By David Brand
Beginning Monday, defendants under age 17 will no longer be detained in county jails and Rikers Island as mandated by a state law known as Raise the Age.
Under the law — signed by Gov. Andrew Cuomo nearly a year and a half ago — children younger than 17 who are charged with most offenses wil alsol be diverted from criminal court to family court. In 2019, 17-year-olds will be moved off Rikers and have their cases heard in family court.
In the days leading up to the Raise the Age implementation, questions and concerns from city council members, corrections officers and even juvenile-justice reformers have persisted. But officials from Children’s Defense Fund, the organization that spearheaded the Raise the Age campaign said it remains “excited” for the measures to take effect in Queens and throughout New York City.
“The purpose [of Raise the Age] is to make sure kids are treated like kids and family court is place for that,” Children’s Defense Fund Director of Youth Justice and Child Welfare Julia Davis told the Eagle Friday. “New York City is ready for Raise the Age on Monday.”
Advocates say the law will go a long way toward making the criminal justice system fairer for children and young people.
According to state arrest data, more than 21,300 16- and 17-year-olds were arrested and faced the possibility of prosecution as an adult in 2017.
Though black and Latino young people make up just 33 percent of all 16 and 17 year olds in New York, black and Latino children account for 72 percent of all arrests and 77 percent of felony arrests among children in the state, the governor’s Commission on Youth, Public Safety and Justice reported.
Until the Raise the Age law takes effect, New York remains one of only two states in the country to treat child offenders as adults in the criminal justice system. The other is North Carolina, which recently passed similar legislation.
Under the law, the city will transfer about 100 children currently staying at Rikers to Horizon Juvenile Center in the Bronx, where they will be under the supervision of court officers.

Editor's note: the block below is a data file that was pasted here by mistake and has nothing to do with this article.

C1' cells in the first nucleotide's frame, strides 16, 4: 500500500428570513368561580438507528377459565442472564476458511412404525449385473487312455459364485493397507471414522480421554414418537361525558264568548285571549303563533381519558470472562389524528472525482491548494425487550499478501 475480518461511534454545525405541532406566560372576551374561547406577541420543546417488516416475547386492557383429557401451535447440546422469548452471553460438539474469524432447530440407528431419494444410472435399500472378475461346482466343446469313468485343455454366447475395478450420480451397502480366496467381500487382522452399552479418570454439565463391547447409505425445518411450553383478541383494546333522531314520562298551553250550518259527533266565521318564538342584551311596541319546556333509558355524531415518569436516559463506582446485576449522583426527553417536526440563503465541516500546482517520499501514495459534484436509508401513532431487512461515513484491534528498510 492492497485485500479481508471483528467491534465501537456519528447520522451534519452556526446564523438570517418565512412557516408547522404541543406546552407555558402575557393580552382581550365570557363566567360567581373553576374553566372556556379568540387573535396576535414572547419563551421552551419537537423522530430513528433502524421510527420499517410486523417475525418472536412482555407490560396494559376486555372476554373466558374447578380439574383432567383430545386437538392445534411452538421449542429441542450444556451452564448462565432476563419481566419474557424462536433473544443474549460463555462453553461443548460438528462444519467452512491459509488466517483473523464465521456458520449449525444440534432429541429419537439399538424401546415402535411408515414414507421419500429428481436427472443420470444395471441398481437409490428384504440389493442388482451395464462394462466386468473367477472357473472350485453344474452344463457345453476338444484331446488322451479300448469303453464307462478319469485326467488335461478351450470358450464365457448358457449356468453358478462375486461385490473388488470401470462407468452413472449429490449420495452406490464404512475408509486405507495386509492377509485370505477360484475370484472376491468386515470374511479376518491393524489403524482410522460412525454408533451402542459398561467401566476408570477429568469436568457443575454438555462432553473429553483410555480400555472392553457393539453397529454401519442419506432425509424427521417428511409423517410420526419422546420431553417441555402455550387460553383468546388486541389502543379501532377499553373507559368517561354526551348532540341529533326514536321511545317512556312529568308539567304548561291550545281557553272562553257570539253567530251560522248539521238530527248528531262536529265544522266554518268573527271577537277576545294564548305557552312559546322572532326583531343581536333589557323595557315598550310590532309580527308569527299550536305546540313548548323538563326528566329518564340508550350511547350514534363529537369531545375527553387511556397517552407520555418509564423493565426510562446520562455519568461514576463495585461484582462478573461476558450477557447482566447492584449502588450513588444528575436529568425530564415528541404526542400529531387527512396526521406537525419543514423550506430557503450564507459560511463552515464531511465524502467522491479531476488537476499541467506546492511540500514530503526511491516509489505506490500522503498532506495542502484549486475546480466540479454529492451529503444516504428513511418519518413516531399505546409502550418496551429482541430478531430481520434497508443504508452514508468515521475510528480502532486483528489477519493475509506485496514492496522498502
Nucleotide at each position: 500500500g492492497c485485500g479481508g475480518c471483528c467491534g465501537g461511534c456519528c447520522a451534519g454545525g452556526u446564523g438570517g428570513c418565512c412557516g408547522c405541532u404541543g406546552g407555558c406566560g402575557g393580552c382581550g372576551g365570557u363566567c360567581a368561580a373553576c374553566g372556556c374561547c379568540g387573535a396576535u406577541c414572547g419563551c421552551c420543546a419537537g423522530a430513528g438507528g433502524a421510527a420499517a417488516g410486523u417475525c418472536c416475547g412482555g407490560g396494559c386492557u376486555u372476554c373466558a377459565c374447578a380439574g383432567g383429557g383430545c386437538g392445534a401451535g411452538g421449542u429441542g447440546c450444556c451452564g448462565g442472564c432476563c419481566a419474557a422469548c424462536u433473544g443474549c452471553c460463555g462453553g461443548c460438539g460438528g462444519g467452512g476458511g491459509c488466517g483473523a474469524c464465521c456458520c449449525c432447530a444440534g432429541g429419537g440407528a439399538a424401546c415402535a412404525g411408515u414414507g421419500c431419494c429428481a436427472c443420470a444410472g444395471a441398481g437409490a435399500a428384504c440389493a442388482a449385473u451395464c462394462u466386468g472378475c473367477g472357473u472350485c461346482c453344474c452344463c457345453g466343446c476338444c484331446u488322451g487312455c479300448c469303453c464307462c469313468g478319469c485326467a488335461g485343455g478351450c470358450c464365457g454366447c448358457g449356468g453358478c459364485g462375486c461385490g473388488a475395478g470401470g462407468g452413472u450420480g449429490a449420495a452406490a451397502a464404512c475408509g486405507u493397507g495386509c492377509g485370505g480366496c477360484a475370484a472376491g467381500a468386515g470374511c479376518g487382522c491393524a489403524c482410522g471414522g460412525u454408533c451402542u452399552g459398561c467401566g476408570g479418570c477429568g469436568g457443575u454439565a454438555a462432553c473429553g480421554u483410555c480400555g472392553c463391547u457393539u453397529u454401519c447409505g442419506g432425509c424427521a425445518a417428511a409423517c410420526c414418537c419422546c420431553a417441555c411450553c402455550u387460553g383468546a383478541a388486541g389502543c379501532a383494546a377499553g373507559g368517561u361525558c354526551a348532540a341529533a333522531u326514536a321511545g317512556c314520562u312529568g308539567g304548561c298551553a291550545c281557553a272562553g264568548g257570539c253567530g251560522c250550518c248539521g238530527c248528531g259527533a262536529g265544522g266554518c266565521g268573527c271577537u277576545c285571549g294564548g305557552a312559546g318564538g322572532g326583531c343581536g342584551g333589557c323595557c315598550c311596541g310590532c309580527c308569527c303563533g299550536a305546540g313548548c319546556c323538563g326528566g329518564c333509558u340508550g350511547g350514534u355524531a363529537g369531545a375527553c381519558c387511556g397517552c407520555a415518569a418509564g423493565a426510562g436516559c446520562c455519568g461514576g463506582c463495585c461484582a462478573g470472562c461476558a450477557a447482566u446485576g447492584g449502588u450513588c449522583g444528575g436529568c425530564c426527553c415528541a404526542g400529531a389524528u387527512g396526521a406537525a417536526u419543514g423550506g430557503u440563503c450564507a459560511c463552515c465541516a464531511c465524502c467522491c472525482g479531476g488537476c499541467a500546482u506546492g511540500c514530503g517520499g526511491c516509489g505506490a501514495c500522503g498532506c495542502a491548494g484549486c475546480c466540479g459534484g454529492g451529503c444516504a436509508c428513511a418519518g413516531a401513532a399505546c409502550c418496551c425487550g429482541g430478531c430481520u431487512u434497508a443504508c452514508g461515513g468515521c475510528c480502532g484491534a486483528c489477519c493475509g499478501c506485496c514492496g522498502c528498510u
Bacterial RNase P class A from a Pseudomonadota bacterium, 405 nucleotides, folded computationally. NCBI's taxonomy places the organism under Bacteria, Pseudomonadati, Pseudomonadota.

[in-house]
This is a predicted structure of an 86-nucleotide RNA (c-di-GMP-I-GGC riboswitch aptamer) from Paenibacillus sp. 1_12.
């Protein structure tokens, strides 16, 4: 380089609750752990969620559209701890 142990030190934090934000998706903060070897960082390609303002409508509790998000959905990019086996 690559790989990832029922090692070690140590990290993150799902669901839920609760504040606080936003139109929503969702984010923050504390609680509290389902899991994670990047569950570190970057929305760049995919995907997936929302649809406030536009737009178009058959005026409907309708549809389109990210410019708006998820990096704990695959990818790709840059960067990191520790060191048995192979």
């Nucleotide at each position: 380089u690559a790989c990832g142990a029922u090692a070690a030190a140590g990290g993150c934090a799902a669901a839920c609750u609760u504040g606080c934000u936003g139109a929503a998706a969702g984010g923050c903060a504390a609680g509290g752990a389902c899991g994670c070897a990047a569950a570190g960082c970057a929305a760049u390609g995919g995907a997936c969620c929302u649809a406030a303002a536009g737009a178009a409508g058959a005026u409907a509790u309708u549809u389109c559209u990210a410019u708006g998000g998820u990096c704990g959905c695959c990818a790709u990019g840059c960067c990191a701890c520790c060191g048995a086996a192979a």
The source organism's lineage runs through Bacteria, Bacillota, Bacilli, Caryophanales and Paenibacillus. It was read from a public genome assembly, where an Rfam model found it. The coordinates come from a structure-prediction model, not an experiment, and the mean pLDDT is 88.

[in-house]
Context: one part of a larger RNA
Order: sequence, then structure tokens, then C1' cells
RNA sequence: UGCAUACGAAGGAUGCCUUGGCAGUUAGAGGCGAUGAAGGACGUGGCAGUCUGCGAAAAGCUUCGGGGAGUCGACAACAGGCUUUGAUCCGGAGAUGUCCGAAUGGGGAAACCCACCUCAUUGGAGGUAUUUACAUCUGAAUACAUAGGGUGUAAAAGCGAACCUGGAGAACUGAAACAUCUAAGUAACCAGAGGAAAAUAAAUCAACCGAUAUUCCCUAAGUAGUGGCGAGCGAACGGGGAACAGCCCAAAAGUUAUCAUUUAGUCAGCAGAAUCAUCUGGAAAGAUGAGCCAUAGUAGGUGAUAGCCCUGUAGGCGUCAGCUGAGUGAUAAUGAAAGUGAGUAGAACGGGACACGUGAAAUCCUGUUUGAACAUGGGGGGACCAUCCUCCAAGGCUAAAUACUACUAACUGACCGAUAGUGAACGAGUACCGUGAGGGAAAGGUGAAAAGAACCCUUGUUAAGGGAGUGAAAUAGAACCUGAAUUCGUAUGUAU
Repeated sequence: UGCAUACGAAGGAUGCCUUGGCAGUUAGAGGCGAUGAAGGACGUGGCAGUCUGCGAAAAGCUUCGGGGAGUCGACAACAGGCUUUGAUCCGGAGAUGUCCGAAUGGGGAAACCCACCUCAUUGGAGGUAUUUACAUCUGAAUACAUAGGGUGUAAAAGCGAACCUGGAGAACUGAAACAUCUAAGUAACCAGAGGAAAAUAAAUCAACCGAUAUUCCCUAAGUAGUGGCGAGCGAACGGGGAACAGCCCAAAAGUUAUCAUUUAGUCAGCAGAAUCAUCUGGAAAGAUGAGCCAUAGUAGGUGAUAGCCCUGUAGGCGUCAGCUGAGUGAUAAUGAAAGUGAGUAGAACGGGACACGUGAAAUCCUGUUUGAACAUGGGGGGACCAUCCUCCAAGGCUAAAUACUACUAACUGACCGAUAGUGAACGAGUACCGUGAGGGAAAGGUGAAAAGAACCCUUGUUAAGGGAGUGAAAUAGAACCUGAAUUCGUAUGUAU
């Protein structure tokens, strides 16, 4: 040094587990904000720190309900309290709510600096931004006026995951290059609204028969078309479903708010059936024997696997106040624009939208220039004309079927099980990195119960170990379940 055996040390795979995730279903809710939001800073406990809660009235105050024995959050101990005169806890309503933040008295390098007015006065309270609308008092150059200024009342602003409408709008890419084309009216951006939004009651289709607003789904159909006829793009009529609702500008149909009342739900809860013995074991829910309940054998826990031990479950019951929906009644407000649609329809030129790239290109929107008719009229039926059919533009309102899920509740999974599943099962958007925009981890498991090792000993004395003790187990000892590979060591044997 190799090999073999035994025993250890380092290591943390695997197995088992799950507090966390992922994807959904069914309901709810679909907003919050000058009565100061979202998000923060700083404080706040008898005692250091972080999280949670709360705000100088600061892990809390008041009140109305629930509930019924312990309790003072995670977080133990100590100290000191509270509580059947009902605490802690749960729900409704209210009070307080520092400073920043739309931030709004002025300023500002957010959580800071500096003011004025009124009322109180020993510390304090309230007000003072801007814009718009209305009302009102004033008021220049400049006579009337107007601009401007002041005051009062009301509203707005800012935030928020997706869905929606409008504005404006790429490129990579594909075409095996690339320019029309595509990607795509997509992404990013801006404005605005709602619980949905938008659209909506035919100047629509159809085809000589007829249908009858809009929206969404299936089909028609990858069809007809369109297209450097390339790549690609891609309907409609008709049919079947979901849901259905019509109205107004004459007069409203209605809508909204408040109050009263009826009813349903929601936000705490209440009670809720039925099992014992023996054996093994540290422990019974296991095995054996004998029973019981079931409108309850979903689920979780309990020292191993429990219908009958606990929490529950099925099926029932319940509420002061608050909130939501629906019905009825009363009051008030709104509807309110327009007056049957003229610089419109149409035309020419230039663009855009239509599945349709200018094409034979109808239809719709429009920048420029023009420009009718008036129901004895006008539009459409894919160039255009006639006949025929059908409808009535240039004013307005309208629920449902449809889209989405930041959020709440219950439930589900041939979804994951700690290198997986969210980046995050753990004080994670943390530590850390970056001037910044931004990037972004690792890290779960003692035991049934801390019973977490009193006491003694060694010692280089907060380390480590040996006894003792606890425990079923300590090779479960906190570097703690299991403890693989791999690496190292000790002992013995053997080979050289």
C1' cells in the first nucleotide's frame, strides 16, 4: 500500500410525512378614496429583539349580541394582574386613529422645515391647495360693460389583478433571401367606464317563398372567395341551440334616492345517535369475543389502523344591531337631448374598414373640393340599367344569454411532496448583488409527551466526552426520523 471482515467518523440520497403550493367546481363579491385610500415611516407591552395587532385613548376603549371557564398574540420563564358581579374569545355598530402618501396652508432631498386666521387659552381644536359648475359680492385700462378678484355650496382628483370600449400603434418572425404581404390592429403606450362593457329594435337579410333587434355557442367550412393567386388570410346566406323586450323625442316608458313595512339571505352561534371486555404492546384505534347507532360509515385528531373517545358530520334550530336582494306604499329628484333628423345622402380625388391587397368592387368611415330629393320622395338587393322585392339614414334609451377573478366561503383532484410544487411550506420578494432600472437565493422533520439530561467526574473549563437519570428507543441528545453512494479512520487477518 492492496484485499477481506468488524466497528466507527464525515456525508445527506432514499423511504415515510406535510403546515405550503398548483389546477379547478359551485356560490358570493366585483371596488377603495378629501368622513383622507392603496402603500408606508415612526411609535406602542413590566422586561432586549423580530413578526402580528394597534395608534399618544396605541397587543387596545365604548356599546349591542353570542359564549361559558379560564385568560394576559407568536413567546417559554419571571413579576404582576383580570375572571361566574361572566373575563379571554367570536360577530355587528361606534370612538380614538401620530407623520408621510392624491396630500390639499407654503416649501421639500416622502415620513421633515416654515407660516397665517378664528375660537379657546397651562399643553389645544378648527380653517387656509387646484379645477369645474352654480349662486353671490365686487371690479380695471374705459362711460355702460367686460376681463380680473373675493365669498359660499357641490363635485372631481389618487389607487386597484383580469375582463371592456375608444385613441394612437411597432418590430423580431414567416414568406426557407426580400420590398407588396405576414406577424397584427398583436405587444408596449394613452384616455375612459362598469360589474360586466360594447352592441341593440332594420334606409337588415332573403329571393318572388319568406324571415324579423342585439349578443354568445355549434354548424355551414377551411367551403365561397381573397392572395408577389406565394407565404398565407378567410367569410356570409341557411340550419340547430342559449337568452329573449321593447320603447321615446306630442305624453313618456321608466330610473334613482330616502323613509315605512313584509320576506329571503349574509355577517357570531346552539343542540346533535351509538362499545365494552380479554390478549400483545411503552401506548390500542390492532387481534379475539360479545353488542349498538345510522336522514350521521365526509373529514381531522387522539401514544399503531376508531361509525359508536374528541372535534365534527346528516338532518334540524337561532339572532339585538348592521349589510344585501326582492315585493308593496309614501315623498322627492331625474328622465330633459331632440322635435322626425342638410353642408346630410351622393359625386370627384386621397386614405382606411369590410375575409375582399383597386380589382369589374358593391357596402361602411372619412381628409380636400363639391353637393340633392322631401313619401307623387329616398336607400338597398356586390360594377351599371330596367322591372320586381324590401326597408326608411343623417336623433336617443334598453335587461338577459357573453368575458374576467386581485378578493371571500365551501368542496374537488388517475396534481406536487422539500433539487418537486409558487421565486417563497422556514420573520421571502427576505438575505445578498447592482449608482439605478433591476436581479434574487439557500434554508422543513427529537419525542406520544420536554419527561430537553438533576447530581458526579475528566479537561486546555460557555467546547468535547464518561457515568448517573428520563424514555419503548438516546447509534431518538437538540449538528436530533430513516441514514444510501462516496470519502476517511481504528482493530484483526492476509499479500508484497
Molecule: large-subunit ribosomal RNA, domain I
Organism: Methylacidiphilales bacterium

The city has not yet hired enough social service providers to adequately staff the facility and prison reform advocates say.
“If the critical mass of staff are people steeped in the environment you’re trying to get away from, you’re going to start with huge handicaps,” Fortune Society President JoAnne Page told the Wall Street Journal.
The Corrections Officers’ Benevolent Association — which is headquartered in East Elmhurst — has opposed moving children to the Horizon facility as a violation of the union’s collective bargaining agreement. They have filed a lawsuit against the city to prevent the Raise the Age implementation
“COBA is due back in State Supreme Court in Queens on Monday Oct. 1st to present our arguments on the merits of our lawsuit and to once again expose the City’s lies over how Correction Officers will be deployed at the Horizon Juvenile Detention Center,” said COBA President Elias Husamudeen in a statement.
The leaders of the state’s two court officers unions have also opposed the implementation of Raise the Age, saying the family courts are not adequately staffed to accommodate the safe introduction of more teenage defendants.
“We are short 350 to 400 court officers,” New York State Court Officers Association President Dennis Quirk said at a press conference Tuesday. “If we can't feel safe, how can the general public which uses the courts every day feel safe?"
The unions represent about 3,500 officers. Quirk and NYS Supreme Court Officers Association President Patrick Cullen said Chief Judge Janet DiFiore and Chief Administrative Judge Lawrence K. Marks have refused to meet with them.
“Sooner or later someone is going to be killed, and their death will be on the plate of the chief judge and the chief administrative judge,” Cullen said.
As of press time, COBA, Quirk and Cullen did not respond to request for comment from the Eagle.
Davis said the reliance on corrections officers is not ideal but said her organization believes the city will uphold its commitment to hire more staff — known as youth development specialists — trained to work with children.
“While we are concerned about the use of corrections officers in the Horizon facility, we understand that city will work as quickly as possible to hire the youth development specialists that it needs,” she said. “Children’s Defense Fund is supportive of the work the city has done to get ready for implementation of the law, including the removal of young people off Rikers.”
Davis said she believes there is “no legal barrier to the facility being staffed and young people being moved off the island.”
She also said the family court system in Queens and elsewhere in New York is prepared to accommodate 16-year-old defendants.
There has been a tremendous amount of preparation and we are very excited,” Davis said.
The Unified Court System is also prepared for the changes, said spokesperson Lucian Chalfen.
The New York State Courts have worked tirelessly to prepare for this groundbreaking law,” Chalfen said. “We’ve created and staffed new Youth Parts, expanded capacity for Family Court proceedings, especially in New York City, for the older adolescents that court will now address, and expanded access to court for youth arrested after hours to ensure they go before specially trained criminal court “accessible magistrate” judges to be promptly heard on detention status. In addition, we’ve created a new case management system to carefully track and provide statewide data regarding all raise the age impacted youth. Our Judges and non-judicial staff are well-trained and prepared.”